A constructive trust is one of the most powerful tools available to divorce lawyers in order to protect their clients’ interests when it comes to stocks and similar assets. Constructive trusts are not “trusts” according to the traditional definition but are rather a construct created through the power of the court. Ideally, a constructive trust ensures that the ex-spouse controlling the asset does what is in the best interest of both parties and awards the other party the appropriate benefits. That could include dividends on an annual basis or a fair share of the sale of the stock. Achieving this ideal typically requires a precise legal contract that sets the parameters for the trust and puts mechanisms in place for the spouse who does not control the asset to protect their own interests.
If you are in a marriage where there is executive compensation involved and you are thinking about divorce or perhaps have had it thrust upon you, family law attorneys recommend certain steps to protect yourself. You should:
This is good advice for practically any divorce, but the stakes are certainly heightened when dealing with executive compensation. Collect any evidence that you think may be relevant. That includes bank accounts, pay stubs, and receipts. Make copies of anything that you could lose access to and keep them in a safe place. You should also maintain a journal in which you jot down any details that may be relevant down the line. Your lawyer can help you sort that information later.
Meet with a lawyer as soon as possible. The earlier the better. Even if you are unsure whether you are going to proceed with the divorce, the steps you take now to protect yourself can make a significant difference later if you do choose to move forward. It’s also important to choose a law firm that has experience dealing with these types of cases as there will be challenges that the average family lawyer has never dealt with before.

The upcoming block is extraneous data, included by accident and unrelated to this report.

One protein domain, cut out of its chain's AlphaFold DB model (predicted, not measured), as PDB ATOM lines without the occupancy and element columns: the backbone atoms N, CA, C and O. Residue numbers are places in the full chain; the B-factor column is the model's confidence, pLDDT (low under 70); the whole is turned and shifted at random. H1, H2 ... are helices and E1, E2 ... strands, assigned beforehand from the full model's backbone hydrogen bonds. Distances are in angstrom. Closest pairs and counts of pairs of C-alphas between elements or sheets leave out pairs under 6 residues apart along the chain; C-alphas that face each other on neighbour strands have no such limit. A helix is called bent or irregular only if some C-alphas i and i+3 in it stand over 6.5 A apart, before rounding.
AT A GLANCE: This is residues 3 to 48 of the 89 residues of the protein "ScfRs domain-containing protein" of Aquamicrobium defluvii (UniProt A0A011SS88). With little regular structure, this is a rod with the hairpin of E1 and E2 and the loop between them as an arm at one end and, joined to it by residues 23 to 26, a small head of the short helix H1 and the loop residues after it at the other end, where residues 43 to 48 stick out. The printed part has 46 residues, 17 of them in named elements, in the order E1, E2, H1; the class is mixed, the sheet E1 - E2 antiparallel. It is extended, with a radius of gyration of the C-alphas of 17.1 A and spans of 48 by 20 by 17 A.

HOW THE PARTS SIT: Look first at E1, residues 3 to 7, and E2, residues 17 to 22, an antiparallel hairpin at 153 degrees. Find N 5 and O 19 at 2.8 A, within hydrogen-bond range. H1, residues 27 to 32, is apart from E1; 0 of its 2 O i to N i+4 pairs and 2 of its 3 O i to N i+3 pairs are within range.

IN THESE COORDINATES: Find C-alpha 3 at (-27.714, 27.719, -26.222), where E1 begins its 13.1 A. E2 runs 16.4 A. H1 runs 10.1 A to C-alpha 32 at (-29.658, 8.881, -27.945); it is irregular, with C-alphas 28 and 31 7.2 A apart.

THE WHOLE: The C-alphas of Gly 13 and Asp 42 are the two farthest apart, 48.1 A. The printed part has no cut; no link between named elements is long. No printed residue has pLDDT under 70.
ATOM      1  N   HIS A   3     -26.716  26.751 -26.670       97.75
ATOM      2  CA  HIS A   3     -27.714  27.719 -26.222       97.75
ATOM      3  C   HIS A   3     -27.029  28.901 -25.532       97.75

Hiring a forensic accountant may be necessary if your spouse is actively hiding executive compensation and other assets from you. Generally, you will want to meet with a divorce attorney first and then take this step based on their recommendation.
New Jersey is an equitable distribution state. That means marital assets and debts will be divided by a judge fairly but not necessarily equally. Splitting everything down the middle may not be possible or supported by the courts even if it is. Lawyers advise that when it comes to complex matters like executive compensation, what is important is that you are treated fairly and position yourself for a successful future rather than secure every last dollar that may be owed to you in the future.
If you need assistance with a divorce that involves executive compensation, Lawrence Law is here for you. Our family law attorneys have extensive experience navigating divorce settlements, including those involving wealth that is challenging to divide equitably. You can meet with one of our attorneys to have your case reviewed, and you can schedule that appointment by calling us at 908-645-1000 or by using the contact form on our website.